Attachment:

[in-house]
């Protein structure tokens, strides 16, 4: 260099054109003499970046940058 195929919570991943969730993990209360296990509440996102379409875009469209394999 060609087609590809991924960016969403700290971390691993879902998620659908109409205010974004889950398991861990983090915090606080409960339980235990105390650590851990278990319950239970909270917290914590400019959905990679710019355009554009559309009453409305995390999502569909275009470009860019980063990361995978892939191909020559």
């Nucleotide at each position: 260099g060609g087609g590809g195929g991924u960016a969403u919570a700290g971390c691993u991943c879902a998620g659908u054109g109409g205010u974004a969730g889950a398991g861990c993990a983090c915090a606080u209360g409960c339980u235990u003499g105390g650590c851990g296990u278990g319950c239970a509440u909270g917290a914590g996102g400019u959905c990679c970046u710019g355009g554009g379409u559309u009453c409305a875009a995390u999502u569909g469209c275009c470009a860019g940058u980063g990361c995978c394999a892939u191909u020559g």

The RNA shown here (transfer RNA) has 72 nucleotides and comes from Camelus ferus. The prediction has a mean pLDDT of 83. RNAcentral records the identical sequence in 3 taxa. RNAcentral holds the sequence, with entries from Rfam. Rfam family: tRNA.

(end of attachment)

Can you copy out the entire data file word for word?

[in-house]
């Protein structure tokens, strides 16, 4: 260099054109003499970046940058 195929919570991943969730993990209360296990509440996102379409875009469209394999 060609087609590809991924960016969403700290971390691993879902998620659908109409205010974004889950398991861990983090915090606080409960339980235990105390650590851990278990319950239970909270917290914590400019959905990679710019355009554009559309009453409305995390999502569909275009470009860019980063990361995978892939191909020559």
């Nucleotide at each position: 260099g060609g087609g590809g195929g991924u960016a969403u919570a700290g971390c691993u991943c879902a998620g659908u054109g109409g205010u974004a969730g889950a398991g861990c993990a983090c915090a606080u209360g409960c339980u235990u003499g105390g650590c851990g296990u278990g319950c239970a509440u909270g917290a914590g996102g400019u959905c990679c970046u710019g355009g554009g379409u559309u009453c409305a875009a995390u999502u569909g469209c275009c470009a860019g940058u980063g990361c995978c394999a892939u191909u020559g």

The RNA shown here (transfer RNA) has 72 nucleotides and comes from Camelus ferus. The prediction has a mean pLDDT of 83. RNAcentral records the identical sequence in 3 taxa. RNAcentral holds the sequence, with entries from Rfam. Rfam family: tRNA.